The U.S. Navy has extended by one year the time its first high-altitude drone will monitor oil shipments and other maritime activity in the Persian Gulf region, according to officials.
Northrop Grumman Corp. built the plane, a demonstration version of its Global Hawk that's used by the Air Force, as the first model in a $9 billion Navy program for 68 unmanned planes to provide reconnaissance in five areas of the world.
The aircraft has been flying over the Gulf region since February 2009 and was slated to end its patrols this year to undergo additional stateside testing and development. The U.S. 5th Fleet has asked the stint be extended.
The drone "has significantly improved maritime intelligence, surveillance and reconnaissance" in the region, 5th Fleet spokeswoman Commander Amy Derrick-Frost said in a July 12 e-mail.
The Gulf is a source of constant tension. Almost a quarter of the world's oil flows through the Strait of Hormuz, a 33- mile-wide waterway at its mouth between Iran and Oman. The Navy drone is part of an international task force that includes aircraft of the U.S. 5th Fleet, which is based in Bahrain.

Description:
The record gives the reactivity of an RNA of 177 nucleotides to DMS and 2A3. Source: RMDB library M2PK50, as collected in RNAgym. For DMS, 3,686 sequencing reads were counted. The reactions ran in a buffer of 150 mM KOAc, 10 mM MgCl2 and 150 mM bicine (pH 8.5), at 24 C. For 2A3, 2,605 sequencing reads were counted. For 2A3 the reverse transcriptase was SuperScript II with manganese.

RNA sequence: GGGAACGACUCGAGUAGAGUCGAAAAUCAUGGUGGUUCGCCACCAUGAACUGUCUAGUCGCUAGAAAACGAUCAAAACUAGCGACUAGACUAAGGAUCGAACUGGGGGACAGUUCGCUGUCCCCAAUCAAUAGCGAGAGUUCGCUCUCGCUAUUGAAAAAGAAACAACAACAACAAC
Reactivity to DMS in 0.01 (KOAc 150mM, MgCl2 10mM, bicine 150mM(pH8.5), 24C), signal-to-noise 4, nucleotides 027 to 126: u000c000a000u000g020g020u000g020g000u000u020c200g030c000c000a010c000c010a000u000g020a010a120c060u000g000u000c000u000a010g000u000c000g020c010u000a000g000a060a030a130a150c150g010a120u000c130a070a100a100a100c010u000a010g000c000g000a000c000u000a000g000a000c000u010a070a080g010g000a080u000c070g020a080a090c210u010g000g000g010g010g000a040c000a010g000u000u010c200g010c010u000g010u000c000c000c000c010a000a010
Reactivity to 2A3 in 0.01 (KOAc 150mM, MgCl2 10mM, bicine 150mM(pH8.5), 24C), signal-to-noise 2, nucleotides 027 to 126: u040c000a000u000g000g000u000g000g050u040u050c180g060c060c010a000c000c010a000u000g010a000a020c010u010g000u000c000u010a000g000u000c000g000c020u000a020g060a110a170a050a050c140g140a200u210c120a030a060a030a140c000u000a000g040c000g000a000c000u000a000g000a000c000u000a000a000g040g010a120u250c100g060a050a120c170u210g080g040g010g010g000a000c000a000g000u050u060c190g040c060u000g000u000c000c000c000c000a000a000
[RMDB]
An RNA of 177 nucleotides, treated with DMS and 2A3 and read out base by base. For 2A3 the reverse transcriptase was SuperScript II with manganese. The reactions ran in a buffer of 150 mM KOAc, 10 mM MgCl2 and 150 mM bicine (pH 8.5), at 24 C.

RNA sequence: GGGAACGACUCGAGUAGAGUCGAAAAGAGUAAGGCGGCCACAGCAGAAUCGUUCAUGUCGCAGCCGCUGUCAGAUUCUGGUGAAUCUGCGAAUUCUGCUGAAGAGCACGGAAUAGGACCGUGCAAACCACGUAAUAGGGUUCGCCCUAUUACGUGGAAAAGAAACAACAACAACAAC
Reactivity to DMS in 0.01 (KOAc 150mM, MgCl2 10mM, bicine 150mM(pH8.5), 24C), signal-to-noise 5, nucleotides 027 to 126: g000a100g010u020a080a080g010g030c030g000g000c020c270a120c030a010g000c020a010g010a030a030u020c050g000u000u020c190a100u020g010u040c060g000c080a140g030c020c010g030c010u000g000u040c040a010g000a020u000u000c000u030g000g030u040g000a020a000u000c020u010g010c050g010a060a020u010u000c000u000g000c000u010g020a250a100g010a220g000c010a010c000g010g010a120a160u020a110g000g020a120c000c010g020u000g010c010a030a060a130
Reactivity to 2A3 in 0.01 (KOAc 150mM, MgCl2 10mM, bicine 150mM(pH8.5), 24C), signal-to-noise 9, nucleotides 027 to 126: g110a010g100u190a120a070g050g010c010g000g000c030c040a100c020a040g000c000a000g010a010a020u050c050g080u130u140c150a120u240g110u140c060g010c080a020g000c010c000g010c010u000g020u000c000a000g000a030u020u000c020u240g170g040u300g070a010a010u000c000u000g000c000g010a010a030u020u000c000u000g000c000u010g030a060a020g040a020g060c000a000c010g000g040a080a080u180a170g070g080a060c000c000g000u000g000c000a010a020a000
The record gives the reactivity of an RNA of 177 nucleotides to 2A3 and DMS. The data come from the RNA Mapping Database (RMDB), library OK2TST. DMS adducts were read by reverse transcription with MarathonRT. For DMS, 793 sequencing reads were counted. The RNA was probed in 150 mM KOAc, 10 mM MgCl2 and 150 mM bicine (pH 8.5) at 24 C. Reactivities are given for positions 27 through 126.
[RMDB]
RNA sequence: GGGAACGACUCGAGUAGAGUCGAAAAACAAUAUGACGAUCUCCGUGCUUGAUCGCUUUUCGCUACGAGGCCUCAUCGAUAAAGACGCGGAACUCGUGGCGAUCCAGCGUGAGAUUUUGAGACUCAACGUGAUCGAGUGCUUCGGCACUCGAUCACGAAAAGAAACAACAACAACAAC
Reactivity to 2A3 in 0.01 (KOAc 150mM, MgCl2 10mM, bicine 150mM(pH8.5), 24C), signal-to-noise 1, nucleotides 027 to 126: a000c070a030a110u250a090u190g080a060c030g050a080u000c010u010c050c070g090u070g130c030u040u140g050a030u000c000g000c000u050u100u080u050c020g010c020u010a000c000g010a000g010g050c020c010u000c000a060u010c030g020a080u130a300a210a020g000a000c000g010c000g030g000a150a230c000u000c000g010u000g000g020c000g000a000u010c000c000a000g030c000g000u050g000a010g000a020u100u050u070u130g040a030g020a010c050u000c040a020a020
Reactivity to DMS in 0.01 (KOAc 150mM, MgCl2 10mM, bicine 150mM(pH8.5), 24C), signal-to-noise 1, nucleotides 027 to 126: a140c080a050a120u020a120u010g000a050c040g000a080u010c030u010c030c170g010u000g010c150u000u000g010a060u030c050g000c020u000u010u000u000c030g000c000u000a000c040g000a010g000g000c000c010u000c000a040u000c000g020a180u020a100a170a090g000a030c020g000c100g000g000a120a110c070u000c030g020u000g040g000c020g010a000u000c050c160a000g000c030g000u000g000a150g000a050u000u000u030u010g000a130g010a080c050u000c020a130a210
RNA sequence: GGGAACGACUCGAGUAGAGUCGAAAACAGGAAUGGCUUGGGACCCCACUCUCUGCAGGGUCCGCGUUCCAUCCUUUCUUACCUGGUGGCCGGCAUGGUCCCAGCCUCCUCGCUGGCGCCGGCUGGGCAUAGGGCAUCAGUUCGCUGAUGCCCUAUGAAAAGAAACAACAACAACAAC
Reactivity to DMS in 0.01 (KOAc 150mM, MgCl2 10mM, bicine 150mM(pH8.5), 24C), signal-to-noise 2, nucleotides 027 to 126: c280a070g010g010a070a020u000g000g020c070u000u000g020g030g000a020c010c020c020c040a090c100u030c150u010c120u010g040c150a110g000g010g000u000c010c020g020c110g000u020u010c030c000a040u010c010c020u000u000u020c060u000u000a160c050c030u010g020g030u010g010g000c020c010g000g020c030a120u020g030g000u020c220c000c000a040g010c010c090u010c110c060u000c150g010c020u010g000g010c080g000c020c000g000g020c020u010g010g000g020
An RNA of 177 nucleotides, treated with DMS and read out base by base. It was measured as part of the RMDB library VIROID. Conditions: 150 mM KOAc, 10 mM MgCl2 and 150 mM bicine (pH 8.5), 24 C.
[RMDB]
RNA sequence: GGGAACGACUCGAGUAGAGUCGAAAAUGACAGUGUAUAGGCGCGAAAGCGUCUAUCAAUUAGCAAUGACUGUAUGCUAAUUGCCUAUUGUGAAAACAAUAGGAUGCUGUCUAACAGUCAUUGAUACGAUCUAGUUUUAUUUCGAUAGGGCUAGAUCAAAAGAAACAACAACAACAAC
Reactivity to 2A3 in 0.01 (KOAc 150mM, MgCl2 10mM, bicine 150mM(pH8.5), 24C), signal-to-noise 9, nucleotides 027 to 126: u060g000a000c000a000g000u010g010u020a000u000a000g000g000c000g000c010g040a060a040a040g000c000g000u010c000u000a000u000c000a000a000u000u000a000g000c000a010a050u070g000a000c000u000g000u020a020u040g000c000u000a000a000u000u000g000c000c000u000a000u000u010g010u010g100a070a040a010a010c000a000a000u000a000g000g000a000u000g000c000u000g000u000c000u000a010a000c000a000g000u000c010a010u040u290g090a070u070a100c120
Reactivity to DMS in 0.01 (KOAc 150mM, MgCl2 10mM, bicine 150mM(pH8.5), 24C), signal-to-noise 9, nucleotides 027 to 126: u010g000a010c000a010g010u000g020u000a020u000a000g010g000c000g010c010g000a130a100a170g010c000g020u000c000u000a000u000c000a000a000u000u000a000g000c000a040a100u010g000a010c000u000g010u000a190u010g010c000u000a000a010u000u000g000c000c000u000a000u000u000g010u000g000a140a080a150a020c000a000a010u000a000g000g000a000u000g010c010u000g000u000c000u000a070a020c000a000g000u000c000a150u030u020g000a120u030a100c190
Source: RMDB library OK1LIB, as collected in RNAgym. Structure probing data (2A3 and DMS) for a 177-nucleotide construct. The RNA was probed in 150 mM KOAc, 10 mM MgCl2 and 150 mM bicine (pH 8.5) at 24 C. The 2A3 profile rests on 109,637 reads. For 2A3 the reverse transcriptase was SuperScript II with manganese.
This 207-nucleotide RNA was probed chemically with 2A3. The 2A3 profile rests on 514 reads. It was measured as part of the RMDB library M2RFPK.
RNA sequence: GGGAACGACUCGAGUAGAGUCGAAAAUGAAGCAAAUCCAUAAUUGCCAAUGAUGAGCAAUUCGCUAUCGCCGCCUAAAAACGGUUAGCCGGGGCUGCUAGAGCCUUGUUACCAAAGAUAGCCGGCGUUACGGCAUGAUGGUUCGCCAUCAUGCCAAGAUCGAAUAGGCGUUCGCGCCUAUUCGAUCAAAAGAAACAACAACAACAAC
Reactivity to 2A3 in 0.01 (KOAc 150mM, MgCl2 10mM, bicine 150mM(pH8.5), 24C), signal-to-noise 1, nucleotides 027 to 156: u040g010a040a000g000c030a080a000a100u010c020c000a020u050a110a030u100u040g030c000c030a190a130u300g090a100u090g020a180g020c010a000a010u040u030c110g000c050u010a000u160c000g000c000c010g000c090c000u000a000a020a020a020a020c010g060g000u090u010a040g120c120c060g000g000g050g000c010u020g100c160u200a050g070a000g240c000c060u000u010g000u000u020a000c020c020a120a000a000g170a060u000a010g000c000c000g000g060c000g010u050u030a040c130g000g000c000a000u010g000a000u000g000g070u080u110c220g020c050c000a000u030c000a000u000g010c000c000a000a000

The Broad Area Maritime Surveillance drone "has become a critical piece in maintaining around-the-clock awareness," Derrick-Frost said. "Both the U.S. Central Command and Navy supported our request to extend" the patrols.
The drone has been working in tandem with manned P-3 and EP-3 reconnaissance aircraft to gather images and intelligence, she said.
Defense Secretary Robert Gates has pressed the military to make greater use of drones. The Pentagon's aviation plan calls for increasing by 2020 the number of high-altitude drones like the new one from Northrop to more than 800 from 220 today.
The Navy and Air Force on July 1 signed an agreement to maximize their use of common equipment, base locations and training used for both the Global Hawk and BAM-S programs.
Los Angeles-based Northrop Grumman, which has a defensive systems division in Rolling Meadows, in 2008 beat out Chicago-based Boeing Co. and Lockheed Martin Corp. in Bethesda, Maryland, for a $1.8 billion contract to develop and build the first two demonstration aircraft in the Navy program. Northrop will also build three more advanced models.
The Navy in 2013 will seek Pentagon permission to begin building the remaining 63 aircraft, Naval Air Systems Command spokeswoman Jamie Cosgrove said in an e-mail.